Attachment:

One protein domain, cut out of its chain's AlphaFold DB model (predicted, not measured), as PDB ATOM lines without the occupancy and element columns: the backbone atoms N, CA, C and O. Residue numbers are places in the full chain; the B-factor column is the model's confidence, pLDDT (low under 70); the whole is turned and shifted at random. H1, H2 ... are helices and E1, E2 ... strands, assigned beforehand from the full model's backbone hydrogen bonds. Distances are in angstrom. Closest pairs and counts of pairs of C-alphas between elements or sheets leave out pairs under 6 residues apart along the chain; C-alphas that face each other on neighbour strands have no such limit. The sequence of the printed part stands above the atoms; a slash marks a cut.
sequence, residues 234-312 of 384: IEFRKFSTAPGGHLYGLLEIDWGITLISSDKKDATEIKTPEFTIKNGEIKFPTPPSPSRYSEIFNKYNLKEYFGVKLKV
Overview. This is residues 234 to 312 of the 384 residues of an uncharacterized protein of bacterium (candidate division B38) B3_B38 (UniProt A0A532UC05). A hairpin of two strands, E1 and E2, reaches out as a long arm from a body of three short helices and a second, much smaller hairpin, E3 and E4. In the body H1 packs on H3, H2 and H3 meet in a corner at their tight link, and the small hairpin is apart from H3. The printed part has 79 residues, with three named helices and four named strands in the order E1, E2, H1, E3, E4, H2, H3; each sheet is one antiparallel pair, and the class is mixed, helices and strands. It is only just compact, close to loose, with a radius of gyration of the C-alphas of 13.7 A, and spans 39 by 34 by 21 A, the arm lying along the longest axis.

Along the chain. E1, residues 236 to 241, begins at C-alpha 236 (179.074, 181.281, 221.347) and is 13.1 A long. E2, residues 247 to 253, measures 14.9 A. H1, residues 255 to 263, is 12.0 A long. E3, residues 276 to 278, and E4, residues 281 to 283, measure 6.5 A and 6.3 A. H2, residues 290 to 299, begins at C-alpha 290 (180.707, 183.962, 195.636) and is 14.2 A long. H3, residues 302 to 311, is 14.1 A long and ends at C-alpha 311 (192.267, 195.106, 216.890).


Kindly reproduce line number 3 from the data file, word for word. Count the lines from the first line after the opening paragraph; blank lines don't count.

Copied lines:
Along the chain. E1, residues 236 to 241, begins at C-alpha 236 (179.074, 181.281, 221.347) and is 13.1 A long. E2, residues 247 to 253, measures 14.9 A. H1, residues 255 to 263, is 12.0 A long. E3, residues 276 to 278, and E4, residues 281 to 283, measure 6.5 A and 6.3 A. H2, residues 290 to 299, begins at C-alpha 290 (180.707, 183.962, 195.636) and is 14.2 A long. H3, residues 302 to 311, is 14.1 A long and ends at C-alpha 311 (192.267, 195.106, 216.890).